Microsoft has announced a new range of accessibility-focused accessories aimed at assisting people who have problems using a traditional mouse and keyboard.
Created in partnership with people with disabilities, the new accessories consist of three main components. These are an Adaptive Mouse, Adaptive Buttons, and an Adaptive Hub. The idea is that each component is highly adaptable with the first two augmented using 3D printed accessories so that users can customise mouse and keyboard inputs appropriately.
Essentially, Microsoft has developed a system that takes into account that every person’s mobility needs are different.
The new Adaptive Mouse can be customised with a thumb support or tail extension, or it can be used as a flat and compact device.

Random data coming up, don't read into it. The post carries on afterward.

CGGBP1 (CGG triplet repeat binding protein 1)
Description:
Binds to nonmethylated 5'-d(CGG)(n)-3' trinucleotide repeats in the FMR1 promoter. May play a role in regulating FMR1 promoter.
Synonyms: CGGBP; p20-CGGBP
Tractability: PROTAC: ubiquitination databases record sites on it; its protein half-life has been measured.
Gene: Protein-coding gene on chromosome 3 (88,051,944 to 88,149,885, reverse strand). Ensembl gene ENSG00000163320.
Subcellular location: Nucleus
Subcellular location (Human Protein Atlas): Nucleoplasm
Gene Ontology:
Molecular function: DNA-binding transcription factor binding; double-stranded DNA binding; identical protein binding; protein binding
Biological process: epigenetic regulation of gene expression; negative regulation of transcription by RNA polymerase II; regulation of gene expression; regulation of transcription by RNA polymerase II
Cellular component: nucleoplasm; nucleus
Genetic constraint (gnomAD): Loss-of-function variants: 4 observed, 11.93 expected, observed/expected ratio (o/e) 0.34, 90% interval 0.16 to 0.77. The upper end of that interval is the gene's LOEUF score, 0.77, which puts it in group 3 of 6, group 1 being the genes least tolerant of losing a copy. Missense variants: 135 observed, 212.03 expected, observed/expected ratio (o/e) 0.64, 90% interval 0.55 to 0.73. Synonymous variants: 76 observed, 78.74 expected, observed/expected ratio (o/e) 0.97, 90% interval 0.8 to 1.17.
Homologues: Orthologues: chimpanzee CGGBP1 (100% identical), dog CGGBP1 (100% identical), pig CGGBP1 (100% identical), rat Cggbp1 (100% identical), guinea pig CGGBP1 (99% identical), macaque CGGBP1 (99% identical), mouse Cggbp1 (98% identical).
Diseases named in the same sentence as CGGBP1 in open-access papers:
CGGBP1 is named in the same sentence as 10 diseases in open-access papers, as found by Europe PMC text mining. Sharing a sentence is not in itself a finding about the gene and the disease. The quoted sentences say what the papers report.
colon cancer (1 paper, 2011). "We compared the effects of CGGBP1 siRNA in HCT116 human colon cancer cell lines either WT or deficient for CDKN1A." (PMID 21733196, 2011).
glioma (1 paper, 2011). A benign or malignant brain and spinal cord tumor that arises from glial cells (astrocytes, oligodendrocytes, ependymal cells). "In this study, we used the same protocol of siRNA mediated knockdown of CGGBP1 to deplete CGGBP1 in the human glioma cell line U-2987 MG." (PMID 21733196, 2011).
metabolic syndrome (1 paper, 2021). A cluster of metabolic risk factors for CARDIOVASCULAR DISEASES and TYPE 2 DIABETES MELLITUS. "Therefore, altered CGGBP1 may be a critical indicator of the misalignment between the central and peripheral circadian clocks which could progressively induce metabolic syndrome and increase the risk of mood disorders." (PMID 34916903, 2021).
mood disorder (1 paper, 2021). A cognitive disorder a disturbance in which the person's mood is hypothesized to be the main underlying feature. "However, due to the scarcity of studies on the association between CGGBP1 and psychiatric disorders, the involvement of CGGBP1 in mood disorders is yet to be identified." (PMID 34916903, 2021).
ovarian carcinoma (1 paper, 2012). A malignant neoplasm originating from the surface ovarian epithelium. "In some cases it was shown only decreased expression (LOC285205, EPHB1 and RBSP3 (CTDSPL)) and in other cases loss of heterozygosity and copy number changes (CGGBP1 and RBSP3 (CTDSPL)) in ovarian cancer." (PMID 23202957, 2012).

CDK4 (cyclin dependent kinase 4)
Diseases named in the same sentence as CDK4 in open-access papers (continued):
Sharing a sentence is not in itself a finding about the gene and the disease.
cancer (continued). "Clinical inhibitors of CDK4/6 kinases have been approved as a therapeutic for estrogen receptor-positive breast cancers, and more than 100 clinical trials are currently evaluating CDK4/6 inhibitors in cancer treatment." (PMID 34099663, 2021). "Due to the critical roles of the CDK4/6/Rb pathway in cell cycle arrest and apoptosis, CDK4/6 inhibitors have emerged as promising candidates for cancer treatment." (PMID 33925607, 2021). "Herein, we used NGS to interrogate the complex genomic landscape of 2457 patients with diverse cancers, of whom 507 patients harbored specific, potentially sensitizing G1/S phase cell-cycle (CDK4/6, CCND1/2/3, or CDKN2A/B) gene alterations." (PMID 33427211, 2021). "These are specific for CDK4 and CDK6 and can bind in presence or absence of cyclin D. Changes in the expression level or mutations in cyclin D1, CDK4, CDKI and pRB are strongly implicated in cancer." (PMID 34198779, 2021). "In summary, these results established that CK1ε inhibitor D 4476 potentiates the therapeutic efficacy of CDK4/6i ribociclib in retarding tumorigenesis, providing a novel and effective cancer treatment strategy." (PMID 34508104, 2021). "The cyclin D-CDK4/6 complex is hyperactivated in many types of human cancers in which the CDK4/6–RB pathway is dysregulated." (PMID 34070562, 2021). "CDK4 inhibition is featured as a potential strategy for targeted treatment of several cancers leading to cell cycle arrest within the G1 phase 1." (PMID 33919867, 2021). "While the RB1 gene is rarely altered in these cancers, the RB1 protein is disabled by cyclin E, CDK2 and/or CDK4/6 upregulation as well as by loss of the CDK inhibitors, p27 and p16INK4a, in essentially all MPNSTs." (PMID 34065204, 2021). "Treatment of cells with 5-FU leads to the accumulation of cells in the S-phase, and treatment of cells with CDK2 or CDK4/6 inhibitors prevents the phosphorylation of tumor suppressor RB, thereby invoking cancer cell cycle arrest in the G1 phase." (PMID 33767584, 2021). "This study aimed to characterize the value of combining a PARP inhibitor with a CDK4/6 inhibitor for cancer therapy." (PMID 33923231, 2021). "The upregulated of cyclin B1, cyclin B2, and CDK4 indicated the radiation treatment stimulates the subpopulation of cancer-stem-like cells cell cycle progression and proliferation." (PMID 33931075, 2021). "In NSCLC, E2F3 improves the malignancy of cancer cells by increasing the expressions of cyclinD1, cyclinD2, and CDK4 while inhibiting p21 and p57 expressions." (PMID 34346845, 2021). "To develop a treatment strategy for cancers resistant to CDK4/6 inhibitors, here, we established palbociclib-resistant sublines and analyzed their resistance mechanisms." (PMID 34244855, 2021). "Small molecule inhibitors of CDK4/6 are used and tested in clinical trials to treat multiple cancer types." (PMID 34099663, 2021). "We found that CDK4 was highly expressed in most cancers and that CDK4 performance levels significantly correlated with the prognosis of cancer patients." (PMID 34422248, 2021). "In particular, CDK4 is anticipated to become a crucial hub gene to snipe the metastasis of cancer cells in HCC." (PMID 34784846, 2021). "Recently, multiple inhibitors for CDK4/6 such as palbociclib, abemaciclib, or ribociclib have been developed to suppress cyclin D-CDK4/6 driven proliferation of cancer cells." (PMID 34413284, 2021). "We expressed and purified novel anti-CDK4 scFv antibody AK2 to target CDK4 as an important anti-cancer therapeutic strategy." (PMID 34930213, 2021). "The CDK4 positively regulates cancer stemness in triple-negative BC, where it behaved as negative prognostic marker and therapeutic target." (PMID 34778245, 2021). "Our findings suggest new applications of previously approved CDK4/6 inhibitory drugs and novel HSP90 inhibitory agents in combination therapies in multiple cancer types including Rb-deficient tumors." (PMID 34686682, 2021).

The Adaptive Hub can replace or augment a regular keyboard. It can also be paired with up to four wireless Adaptive Buttons that can offer different button toppers. These include a d-pad, joystick, or dual button. They work with standard 3.5mm assistive tech switches.
The accessories will be launched sometime in the autumn. The focus is on them working with the Microsoft Surface Pro and Windows PCs. The latter may make it easier for disabled players to control games. It should be possible to configure and 3D print inputs to suit the player, and the game being played too.
In the past, Microsoft launched the Xbox Adaptive Controller to help players. Last year, a key figure in the creation of the controller said that he felt efforts to expand access had hit “a bit of a plateau”.
In other gaming news, a developer who worked on Star Wars: Jedi Fallen Order has claimed that racism stopped the game from having a black main character. Also, Core Keeper is gaining its first major content update later this year.